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Argent iTunes Tracks

Argent

A splinter group stemming from two Brit-beat-cum-psychedelic outfits, The ZOMBIES and UNIT 4 + 2, ARGENT were centred around namesake keyboardist, Rod Argent, and fellow singer-songwriter Russ Ballard. Almost a million miles from the sound of the twee and sugar-coated ZOMBIES (featuring singer COLIN BLUNSTONE), the nearly-men of rock ARGENT hit it big with two classic early-70s prog songs, `Hold Your Head Up’ and `God Gave Rock’n’Roll To You’. They never quite hit the heights thereafter.
Formed in London, England in 1969, C.B.S./Epic retainers ARGENT were completed by Rod’s “Zombie” cousin Jim Rodford (bass), Bob Henrit (drums) and of course, guitarist Ballard. Their rush-released eponymous debut album, ARGENT (1970) {*6}, sounded like a heavier version of Rod’s old combo; the hypnotic keyboard sound was still in evidence, although Ballard’s riff-a-rama added weight to proceedings. While the album was a commercial failure, not helped by a lack of musical focus, the record did provide a US Top 10 hit (the Ballard-penned `Liar’) for THREE DOG NIGHT; soul-searching songs such as `Dance In The Smoke’ and `Like Honey’ were easy on the ear and almost sanitised and marketed for an American market.
Enlisting the help of former ZOMBIES pensmith Chris White, Rod Argent had secured a worthy alliance to counteract Ballard’s bombastic ballads (examples: `Cast Your Spell Uranus’ and `Chained’) on the quartet’s sophomore set, RING OF HANDS (1971) {*5}. Nevertheless, single tracks, `Celebration’ and `Rejoice’, just didn’t cut the ice, while Rod was never in the WAKEMAN and EMERSON premier league, despite his lengthy, 8-minute exercise on `Lothlorien’.
And then `Hold Your Head Up’, the classic-rock opening track and global monster-truck hit (Top 5 in both Britain and America) from the band’s glorious third album, ALL TOGETHER NOW (1972) {*7} – things had taken an upturn. Taking their funky cue from American cousins The JAMES GANG and their THREE DOG NIGHT brethren, hit single number two, `Tragedy’, showcased Ballard’s increasing songwriting dexterity and confidence. Rod and Chris afforded themselves the majority of the minutes here; the pulsating `I Am The Dance Of Ages’ overshadowed by the lengthy (13-minute) YES-like finale suite, `Pure Love’.
The ARGENT sound became increasingly flash and self-indulgent on subsequent sets and the overblown pomp of subsequent Top 20 single `God Gave Rock And Roll To You’ was excellently grandiose and their last hit; the song was later given a hilarious re-working by KISS. Although the accompanying album, IN DEEP (1973) {*4} was a relative commercial success, further chart action eluded them for the remainder of their career. Ballard’s `It’s Only Money’ (played out in two parts) was Ballard’s other piece de resistance, while the Argent/White dirge, `Be Glad’, took the group into ELP/prog-jazz territory.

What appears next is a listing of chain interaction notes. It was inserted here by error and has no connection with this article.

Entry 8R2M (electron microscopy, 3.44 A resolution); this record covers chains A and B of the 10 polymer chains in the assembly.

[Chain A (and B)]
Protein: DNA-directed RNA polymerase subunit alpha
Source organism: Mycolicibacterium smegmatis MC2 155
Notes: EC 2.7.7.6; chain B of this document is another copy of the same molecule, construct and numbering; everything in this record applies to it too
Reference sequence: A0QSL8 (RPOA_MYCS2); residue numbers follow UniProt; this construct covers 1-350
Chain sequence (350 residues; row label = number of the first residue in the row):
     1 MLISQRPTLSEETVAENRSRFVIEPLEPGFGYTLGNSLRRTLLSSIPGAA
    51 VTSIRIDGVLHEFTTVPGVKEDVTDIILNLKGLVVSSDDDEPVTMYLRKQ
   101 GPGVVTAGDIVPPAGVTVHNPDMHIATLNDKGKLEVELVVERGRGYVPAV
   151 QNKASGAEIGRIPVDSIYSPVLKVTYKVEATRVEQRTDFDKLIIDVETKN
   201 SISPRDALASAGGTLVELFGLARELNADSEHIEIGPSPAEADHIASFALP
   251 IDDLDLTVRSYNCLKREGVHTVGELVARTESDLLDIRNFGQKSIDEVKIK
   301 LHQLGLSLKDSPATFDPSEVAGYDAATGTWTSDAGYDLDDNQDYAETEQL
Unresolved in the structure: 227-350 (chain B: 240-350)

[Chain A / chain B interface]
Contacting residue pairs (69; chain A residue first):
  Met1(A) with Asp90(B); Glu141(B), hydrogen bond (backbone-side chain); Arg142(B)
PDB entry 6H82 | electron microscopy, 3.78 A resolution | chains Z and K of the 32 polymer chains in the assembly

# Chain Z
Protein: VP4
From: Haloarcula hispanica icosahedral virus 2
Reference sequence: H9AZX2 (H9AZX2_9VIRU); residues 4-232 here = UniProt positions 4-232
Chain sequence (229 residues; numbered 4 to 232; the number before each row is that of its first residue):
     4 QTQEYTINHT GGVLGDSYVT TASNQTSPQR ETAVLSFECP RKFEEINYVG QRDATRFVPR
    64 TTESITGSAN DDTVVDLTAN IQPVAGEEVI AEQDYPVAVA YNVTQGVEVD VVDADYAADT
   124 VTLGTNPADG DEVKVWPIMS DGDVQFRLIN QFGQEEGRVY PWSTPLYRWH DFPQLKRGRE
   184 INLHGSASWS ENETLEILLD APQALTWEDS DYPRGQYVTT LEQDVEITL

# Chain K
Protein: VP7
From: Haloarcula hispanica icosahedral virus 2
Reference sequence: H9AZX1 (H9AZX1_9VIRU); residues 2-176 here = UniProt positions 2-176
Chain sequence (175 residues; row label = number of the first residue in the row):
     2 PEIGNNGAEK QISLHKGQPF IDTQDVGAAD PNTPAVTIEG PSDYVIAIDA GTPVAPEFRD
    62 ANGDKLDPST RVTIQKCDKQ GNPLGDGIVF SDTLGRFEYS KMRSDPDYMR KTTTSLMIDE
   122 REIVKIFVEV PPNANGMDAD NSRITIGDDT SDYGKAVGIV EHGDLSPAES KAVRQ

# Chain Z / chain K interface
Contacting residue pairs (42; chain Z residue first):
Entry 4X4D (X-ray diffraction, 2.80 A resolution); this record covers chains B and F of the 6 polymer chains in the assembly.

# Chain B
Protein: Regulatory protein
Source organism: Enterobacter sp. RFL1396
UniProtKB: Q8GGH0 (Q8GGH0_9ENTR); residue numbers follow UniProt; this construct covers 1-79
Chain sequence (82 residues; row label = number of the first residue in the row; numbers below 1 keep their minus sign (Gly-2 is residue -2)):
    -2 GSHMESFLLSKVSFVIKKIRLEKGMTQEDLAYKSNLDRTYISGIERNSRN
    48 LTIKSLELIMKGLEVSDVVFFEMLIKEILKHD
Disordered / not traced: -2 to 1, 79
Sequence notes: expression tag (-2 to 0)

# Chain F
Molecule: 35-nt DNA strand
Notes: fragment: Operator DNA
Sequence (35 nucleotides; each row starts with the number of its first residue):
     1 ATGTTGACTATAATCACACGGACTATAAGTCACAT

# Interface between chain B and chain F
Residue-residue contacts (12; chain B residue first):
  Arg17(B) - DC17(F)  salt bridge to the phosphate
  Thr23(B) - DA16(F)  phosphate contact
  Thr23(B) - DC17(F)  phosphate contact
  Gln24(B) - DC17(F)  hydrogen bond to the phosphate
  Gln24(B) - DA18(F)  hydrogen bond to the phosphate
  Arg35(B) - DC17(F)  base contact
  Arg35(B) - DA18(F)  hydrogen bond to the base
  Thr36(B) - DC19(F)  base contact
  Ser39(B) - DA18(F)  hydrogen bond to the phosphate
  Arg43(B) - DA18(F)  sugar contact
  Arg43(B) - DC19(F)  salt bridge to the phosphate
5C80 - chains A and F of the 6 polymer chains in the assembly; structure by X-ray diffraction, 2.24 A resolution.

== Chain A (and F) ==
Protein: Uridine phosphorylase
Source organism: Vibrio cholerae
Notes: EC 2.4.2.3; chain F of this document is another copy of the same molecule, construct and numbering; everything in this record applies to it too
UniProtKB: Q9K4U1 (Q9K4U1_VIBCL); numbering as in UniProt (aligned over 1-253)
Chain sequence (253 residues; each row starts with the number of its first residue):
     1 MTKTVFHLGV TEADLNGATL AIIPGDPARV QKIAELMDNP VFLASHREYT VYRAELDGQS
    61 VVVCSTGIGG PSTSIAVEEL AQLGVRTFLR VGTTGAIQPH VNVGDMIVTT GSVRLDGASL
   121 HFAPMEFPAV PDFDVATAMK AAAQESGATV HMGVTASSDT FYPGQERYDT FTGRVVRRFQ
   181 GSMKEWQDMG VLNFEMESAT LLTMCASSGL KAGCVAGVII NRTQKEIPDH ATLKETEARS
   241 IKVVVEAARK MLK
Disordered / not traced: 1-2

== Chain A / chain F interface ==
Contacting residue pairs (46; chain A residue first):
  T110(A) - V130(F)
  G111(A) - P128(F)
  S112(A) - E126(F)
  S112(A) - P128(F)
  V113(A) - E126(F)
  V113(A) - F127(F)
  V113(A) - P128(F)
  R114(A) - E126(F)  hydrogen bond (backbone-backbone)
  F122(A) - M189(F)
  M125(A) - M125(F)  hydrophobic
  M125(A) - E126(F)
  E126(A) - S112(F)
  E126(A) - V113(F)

Ditto 1974’s NEXUS {*4}, an album that only reached No.149 in the US, while it bombed in Britain. There was some merit in opening piece, `The Coming Of Kohoutek’ and the 8-minute `Music From The Spheres’, but when Ballard-penned singles, `Thunder And Lightning’ and `Man For All Reasons’, threw a wobbly chart-wise, it was time to re-assess where ARGENT were going. One could hardly fault ARGENT for sticking by the tried-and-trusted “live in concert” double-set, and although it showcased longer excursions into prog territory. ENCORE (1974) {*7} was just the ticket; the aforementioned `…Kohoutek’ and `…Spheres’ were altogether so different in a live setting next to the group’s best-ofs. And if one wanted to examine ARGENT’s connective re-takes of COLIN BLUNSTONE’s `I Don’t Believe In Miracles’ and The ZOMBIES’ `Time Of The Season’, well… here was one’s chance. Towards the fall of ‘74, BALLARD was replaced by twin-axemen John Grimaldi and John Verity; the solo-bound singer going on to produce both LEO SAYER and ROGER DALTREY.
A 1975 concept piece, CIRCUS (1975) {*4}, meanwhile, was the epitome of 70s OTT prog-rock nonsense, tracks such as `The Jester’, `Clown’ and especially the harmony-driven `Highwire’, illustrating the anal retentiveness inherent in the genre – well, perhaps. After a final fling with COUNTERPOINT (1975) {*2}, the band folded; ROD ARGENT going off to a more mainstream solo career and a reunification with The ZOMBIES.
ARGENT later re-formed for a one-off concert double-set, HIGH VOLTAGE (2010) {*5}, recorded at that year’s “festival” at London’s Victoria Park; `She’s Not There’ and `I Don’t Believe In Miracles’ were part of the repertoire. Why?
© MC Strong 1994-2000/GRD // rev-up MCS Oct2012

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